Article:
Cultural Burning – First Nations Land Management Practise

Watch this video to learn about cultural burning.

Cultural burning is a cultural fire practice used by First Nations people to improve the health of Country and its people. It has been used for over 60,000 years to manage land, plants and animals.

Reviving ancient practises such as cultural burning is essential for land management techniques to manage the risk of bushfires which is worsening because of climate change.

Guiding Questions:

  • Where does Victor Steffensen think the fear of fire comes from?
  • How is a cultural burn different from a European hazard reduction burn?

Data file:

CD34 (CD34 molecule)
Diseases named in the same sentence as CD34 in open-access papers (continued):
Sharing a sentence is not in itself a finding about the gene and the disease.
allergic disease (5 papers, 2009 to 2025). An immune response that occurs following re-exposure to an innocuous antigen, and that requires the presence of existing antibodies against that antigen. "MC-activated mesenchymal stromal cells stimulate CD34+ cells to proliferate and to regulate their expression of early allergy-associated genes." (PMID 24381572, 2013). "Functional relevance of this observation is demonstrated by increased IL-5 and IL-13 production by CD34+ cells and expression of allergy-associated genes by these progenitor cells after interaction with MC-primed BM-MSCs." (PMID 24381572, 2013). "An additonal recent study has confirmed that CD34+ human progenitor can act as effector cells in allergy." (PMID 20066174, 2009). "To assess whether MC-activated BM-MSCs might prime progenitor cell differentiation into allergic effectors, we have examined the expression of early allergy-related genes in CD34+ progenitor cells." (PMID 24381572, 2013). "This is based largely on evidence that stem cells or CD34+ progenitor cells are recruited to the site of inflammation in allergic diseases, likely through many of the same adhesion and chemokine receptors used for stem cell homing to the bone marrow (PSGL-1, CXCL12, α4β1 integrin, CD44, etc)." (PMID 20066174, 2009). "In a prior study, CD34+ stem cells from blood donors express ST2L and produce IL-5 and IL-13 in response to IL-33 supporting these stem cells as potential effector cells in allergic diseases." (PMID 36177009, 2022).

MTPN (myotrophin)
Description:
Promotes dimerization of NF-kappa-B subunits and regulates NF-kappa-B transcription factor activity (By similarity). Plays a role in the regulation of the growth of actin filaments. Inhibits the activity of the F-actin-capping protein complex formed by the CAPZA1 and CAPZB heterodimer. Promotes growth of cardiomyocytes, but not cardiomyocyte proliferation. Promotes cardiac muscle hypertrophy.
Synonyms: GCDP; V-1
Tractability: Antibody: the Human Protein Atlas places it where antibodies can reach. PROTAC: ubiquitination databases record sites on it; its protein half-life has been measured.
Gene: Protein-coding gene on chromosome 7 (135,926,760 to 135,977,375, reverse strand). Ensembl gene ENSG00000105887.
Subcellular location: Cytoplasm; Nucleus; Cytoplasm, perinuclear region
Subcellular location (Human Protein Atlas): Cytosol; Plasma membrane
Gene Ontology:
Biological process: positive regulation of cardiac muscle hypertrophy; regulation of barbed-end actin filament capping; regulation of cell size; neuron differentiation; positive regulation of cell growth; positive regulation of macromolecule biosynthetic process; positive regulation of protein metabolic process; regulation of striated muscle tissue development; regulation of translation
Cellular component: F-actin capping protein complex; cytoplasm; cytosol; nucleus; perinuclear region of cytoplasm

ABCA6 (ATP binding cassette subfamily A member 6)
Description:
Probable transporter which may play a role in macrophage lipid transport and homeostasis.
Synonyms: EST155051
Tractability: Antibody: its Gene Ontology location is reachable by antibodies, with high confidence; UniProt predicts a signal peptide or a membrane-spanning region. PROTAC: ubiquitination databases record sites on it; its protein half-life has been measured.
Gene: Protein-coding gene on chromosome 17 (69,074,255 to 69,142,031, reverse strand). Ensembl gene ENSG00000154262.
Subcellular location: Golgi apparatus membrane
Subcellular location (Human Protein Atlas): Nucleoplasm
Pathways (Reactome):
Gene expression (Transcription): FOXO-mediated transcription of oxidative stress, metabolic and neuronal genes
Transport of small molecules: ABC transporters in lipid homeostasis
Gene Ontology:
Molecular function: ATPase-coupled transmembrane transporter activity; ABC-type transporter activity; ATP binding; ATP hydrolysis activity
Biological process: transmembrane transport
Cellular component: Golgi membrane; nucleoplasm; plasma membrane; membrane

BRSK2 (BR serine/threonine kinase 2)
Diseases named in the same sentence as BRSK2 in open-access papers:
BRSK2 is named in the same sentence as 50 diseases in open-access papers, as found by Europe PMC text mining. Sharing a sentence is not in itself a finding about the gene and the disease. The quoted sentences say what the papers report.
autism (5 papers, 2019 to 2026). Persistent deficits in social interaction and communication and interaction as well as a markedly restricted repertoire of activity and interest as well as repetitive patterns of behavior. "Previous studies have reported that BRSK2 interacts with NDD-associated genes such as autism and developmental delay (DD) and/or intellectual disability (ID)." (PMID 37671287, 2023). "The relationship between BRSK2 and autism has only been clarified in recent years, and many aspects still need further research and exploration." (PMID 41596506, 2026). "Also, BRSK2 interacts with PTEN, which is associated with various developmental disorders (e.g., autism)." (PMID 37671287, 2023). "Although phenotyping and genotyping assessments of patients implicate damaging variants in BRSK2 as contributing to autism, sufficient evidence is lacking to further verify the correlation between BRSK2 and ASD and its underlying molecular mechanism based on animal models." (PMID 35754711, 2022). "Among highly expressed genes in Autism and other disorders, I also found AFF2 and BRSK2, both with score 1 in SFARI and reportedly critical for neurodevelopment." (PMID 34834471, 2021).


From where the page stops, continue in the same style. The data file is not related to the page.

• What are the benefits of a cultural burn for the plants, animals and landscape?
  • What differences do you see in the vegetation after a cultural versus hazard reduction burn?
  • What western scientific method is used to compare the land before and after a burn? What does it measure?
  • Do you think it is important to revive this ancient practice? Why?

See the Australian Museum for more details and related classroom activities.


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Many of these resources and activities have been developed in consultation with NSW Education Standards Authority (NESA) to ensure that the program meets NSW curriculum outcomes for Stages 3, 4 & 5.